California Healthcare in the News
July 28 - 29, 2009
Blue described the governor’s cuts, the mood and some of the language as local healthcare leaders assessed the impact of a state budget that seriously wounds programs for low-income insurance, AIDS prevention, senior care and community clinics.
The day a governor signs a budget bill into law usually marks the end of acrimony, threats and political dodge ball. But this is broke, embattled, politically crippled California, and so with the sweep of his pen, Gov. Arnold Schwarzenegger opened the door Tuesday for more fights.
Gov. Arnold Schwarzenegger on Tuesday signed a plan to close California’s $24 billion budget shortfall, after using his line-item veto powers to slash $500 million in spending in addition to $15.6 billion in cuts approved by legislators.
Gov. Arnold Schwarzenegger on Tuesday ended the months-long saga over California’s enormous budget deficit, but not before slashing nearly half a billion dollars more from services to the poor, sick and elderly.
Don’t get too comfortable, California.
Gov. Arnold Schwarzenegger is expected to sign a budget agreement today that will take more than $1.6 billion from state health programs, including those designed to provide children’s health care and keep disabled and elderly people out of nursing homes.
The state budget awaiting the governor’s signature could leave 10,000 or more kids in Sonoma County without medical insurance, county officials said.
Gov. Arnold Schwarzenegger has signed a revised $85 billion budget and targeted welfare programs for deeper cuts, prompting opposition Democrats to threaten to block his political agenda during his final months in office.
The emergency room at UC Davis Medical Center is bustling, its waiting room more crowded than ever and its doctors and nurses caring for an increasing stream of patients who can’t possibly pay for services.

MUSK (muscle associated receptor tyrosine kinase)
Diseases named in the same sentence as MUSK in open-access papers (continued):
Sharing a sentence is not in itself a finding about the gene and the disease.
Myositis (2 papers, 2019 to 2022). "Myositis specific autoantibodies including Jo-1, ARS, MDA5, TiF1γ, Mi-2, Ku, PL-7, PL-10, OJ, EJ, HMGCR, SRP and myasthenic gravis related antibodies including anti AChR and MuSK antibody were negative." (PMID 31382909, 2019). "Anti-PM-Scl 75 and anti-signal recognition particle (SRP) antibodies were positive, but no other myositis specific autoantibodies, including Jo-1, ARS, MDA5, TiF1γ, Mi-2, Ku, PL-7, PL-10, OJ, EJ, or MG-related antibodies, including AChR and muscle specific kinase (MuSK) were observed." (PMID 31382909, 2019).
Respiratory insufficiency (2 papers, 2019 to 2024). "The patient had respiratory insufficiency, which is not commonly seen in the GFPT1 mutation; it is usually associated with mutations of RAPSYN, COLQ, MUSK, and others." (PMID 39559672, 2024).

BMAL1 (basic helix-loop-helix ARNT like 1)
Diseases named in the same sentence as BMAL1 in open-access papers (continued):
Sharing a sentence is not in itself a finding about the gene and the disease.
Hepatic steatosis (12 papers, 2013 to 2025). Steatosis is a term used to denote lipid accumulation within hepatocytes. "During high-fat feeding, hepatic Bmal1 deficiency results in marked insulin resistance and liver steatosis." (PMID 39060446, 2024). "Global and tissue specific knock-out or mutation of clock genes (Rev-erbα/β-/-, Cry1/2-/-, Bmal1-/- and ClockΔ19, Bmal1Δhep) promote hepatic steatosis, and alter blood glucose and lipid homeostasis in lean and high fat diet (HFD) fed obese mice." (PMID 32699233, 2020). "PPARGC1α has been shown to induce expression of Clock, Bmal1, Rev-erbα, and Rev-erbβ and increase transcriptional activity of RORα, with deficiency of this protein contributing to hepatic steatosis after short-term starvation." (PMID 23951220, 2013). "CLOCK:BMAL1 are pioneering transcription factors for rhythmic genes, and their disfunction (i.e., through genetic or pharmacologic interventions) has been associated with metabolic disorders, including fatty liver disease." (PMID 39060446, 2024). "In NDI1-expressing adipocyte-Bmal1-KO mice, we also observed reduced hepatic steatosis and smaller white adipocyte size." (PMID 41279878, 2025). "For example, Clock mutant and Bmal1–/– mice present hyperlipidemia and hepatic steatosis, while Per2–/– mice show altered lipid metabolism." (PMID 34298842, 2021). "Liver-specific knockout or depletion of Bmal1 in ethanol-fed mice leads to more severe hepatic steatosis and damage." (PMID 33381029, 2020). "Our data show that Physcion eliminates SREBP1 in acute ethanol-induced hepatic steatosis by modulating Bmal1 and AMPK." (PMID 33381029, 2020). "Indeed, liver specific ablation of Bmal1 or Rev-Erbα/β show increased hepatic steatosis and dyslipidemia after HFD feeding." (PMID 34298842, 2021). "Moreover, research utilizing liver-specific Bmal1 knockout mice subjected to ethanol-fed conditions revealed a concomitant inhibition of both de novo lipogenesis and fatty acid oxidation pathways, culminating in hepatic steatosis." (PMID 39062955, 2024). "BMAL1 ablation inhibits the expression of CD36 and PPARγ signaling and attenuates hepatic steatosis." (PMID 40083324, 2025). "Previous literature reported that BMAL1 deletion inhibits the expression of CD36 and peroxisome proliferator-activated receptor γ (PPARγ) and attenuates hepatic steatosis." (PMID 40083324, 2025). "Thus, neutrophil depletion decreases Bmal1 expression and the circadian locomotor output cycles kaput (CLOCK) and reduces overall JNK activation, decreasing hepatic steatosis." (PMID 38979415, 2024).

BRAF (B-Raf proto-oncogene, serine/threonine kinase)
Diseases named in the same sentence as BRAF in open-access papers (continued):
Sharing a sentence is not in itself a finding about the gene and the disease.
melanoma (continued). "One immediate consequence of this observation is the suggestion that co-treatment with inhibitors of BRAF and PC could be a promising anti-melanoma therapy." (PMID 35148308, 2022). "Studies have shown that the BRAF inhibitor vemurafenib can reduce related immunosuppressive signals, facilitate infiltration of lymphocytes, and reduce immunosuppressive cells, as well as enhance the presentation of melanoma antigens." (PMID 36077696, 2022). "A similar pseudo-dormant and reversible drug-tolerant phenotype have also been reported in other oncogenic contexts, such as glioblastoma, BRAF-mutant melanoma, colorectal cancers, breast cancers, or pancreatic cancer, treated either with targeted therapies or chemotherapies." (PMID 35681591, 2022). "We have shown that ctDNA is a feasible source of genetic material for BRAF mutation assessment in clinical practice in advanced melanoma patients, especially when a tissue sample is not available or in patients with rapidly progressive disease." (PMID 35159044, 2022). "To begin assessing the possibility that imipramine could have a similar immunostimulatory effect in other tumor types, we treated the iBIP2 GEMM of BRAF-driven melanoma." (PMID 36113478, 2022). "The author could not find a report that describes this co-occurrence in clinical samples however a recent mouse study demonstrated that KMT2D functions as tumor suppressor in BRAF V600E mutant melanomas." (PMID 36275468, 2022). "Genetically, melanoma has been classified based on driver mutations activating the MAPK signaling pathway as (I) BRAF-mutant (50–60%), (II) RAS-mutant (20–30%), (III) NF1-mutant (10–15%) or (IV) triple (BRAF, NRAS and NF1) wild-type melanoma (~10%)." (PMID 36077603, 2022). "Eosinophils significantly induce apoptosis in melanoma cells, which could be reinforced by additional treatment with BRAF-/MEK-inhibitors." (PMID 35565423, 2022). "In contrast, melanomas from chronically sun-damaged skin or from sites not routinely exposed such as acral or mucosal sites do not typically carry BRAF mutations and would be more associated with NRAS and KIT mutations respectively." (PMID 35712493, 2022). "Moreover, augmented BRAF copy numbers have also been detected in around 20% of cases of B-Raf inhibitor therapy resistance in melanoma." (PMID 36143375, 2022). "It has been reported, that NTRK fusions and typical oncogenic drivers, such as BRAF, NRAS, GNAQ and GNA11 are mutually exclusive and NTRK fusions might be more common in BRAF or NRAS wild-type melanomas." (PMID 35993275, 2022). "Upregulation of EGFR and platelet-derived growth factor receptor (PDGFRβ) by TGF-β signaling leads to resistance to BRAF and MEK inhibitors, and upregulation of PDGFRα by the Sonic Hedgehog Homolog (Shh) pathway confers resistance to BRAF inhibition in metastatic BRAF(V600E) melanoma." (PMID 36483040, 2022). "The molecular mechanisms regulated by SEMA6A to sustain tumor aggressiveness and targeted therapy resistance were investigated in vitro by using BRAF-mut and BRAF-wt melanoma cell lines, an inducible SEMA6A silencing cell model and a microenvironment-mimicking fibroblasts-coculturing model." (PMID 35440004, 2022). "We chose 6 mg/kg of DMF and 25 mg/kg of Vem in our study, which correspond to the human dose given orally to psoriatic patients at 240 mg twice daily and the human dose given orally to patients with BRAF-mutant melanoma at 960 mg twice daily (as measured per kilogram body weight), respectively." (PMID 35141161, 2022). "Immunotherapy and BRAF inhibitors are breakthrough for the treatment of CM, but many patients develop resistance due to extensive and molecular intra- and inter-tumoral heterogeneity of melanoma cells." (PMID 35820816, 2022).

The California HealthCare Foundation is launching an ambitious program to study the state’s major health economies, including the Sacramento region, as part of a broad analysis to better understand how local health systems respond to the needs of their communities.
Columns and Editorials:
- California Progress Report: Governor’s Line-Item Cuts Devastate California Health Care
- San Jose Mercury News: Editorial: Cuts in safety net for children go far too deep
- Sacramento Bee: Editorial: Safety net takes hit in this budget
- New York Times: Budgets by the People, for the People
- San Francisco Chronicle: Balanced budget is painful yet still precarious
- Los Angeles Times: James Rainey: Media needs to deepen coverage of healthcare reform
- Los Angeles Times: Does Schwarzenegger care about nursing care?
- Washington Post: A Bipartisan Plan on Health Care? Try Two
- Washington Post: Baucus Touts Lower Cost of Compromise Health Care Bill
- Politico: House Republicans plan August health care blitz
Have a great day,
Health Care for America Now - California!